Surround Sound Speaker Systems

Paradigm Signature Multi-channel Speaker Ensemble



Just a couple words on fitting these speakers into a setup.


Paradigm curiously elected to continue the elegant curves of the design on the speaker bottoms, such that when first taking them out of the box, they wobble like weebles.   Granted, the ideal placement of the surrounds is on the wall (for which the requisite hardware is provided by the way), so for them it's not much of an issue, but for the front speakers, it may well be.  If you elect to couple them with Paradigm's own special set of elegant stands, the speakers actually are fastened at their back with screws.  Trouble is, that stand may not always be the ideal height, and the center channel is almost certainly destined for conventional placement such as on top of the TV itself or on a shelf directly above or below it.

To this end, Paradigm does provide for each speaker a set of rather large rubber half-spheres which must be very carefully and precisely placed on the bottoms per the supplied diagrams.  Once in place, they are literally invisible, but be prepared to go through the motions, and if you are using conventional speakers stands, you must ensure that their top plate is large enough to catch all four rubber feet.

The nominal impedance for all speakers here is quoted as 8 ohms, which is considered an “easy” load for amplifiers, but their efficiency is decidedly quite low.  They required no less than a full 6 dB more output from my amplification system to reach a given level in-room as compared to my reference speakers.  One might say that’s 6 dB of headroom I don’t have.  Granted, anyone even considering these exquisite speakers would almost certainly be pairing them with a robust amplifier, but I would be remiss if I did not at least mention this caution about how power hungry they can be.  An “honest” 100 Watts-per should be considered an absolute minimum, with 200+ being the ideal.

Paradigm states that these speakers are anechoically flat from 20 kHz down to just over 70 Hz (the surrounds down to 100 Hz).  Being that these are sealed speakers, they should work well, or at least much better than ported speakers, in terms of integrating with the ubiquitous and often cloned THX crossover scheme of 2nd order highpass and 4th order lowpass.  Using them in one such system, with the crossover frequency set at 70 Hz, proved exemplary.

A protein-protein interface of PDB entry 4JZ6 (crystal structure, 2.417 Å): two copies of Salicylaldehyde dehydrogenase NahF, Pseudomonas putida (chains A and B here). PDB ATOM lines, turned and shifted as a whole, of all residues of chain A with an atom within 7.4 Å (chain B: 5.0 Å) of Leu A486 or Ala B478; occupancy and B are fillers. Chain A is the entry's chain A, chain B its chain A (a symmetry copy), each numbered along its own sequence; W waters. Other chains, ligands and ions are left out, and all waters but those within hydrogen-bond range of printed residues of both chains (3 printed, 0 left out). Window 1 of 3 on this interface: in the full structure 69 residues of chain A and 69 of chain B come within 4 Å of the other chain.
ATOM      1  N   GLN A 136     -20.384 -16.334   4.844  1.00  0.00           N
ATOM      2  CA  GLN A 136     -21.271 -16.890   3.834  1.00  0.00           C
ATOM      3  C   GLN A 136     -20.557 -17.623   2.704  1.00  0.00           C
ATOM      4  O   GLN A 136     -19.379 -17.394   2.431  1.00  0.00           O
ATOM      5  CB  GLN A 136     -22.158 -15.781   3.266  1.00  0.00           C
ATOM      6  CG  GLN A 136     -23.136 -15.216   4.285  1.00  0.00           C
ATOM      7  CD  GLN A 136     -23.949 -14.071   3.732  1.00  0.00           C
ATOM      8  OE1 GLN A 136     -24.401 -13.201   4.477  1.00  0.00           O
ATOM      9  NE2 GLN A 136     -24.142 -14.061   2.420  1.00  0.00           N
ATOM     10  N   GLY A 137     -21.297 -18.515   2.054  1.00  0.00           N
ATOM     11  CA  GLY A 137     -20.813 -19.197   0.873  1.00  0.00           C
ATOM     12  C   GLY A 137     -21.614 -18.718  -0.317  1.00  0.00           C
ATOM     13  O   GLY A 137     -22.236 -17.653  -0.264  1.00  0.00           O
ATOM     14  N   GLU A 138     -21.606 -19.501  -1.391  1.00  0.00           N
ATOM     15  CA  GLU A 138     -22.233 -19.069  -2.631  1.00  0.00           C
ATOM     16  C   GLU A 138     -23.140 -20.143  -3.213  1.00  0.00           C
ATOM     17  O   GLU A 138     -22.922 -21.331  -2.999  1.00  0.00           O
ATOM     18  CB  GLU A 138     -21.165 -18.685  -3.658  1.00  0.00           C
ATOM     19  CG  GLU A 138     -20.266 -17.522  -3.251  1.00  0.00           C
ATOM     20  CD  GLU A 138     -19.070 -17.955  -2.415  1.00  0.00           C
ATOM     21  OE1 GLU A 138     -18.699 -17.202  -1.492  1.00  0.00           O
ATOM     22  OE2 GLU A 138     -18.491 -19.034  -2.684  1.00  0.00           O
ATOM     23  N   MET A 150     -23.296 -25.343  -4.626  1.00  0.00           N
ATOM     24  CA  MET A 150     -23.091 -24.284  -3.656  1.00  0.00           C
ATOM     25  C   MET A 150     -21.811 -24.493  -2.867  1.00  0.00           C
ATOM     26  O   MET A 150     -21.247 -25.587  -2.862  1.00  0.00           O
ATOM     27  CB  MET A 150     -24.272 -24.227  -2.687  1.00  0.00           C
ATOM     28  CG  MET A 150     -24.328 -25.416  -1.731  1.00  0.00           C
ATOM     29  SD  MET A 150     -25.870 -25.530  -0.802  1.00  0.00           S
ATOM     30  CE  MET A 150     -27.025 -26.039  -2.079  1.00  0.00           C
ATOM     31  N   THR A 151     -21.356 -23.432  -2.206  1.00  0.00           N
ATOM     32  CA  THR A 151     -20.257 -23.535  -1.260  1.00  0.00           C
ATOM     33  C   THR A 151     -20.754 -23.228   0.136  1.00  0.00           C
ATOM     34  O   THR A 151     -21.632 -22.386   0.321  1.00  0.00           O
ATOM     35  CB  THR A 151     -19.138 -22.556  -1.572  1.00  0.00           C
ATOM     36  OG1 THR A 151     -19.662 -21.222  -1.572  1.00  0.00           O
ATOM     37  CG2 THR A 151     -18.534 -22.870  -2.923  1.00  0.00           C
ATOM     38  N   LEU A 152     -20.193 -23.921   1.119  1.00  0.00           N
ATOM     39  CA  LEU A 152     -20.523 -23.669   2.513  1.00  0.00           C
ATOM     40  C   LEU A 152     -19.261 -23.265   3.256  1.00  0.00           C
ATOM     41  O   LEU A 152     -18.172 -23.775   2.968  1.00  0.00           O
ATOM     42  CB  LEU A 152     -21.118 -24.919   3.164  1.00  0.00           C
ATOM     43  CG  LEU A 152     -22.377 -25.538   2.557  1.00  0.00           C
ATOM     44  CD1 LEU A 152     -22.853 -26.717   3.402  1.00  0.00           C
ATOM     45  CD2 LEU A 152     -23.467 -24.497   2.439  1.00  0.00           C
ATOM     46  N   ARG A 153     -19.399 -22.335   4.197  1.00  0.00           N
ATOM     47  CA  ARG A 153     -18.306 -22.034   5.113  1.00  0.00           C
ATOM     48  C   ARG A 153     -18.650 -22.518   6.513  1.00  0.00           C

The Sound

This speaker ensemble is truly wonderful.  Its been a very long time since I've been genuinely excited about a set of speakers, the past many years seeming an unending stream of the same-old same-old.

We used to talk about speakers sounding “good”, “pleasing”, “warm”, and any number of other abstract adjective.  If a speaker changes the sound from what it is in the recording, that is a distortion, even if subjectively we like that distortion.   True performance, as exemplified here by Paradigm, is when the speakers don't sound like any thing at all.  They are utterly passive, imparting nothing at all except the signal that is sent to them.  This, although lacking in poetic delivery, is in fact the highest praise I can in good conscience give a loudspeaker.

Critical stereo listening revealed not only how neutral and accurate these speakers are, but how perfectly homogeneous they are.  It's one thing to design an excellent speaker, and it's quite another to mass-produce it and have every single one be within 0.5 dB of the next.  "Image like the Dickens" seems an understatement.  Subjectively good recordings yield pleasing, natural vocals and instruments.  They have a remarkable amount of punch for their size as well.  Most good speakers can play "loud", but not all can do it while maintaining a good transient response.  This is a characteristic of loudspeakers which in someways is even more important than frequency response, but which is a little more elusive, not to mention most contemporary music recordings won't even challenge a speaker in this respect.  Turning to recordings which actually exploit the medium's dynamic range, these speakers not only deliver in this respect, but do so in spades, even when run full range without a subwoofer!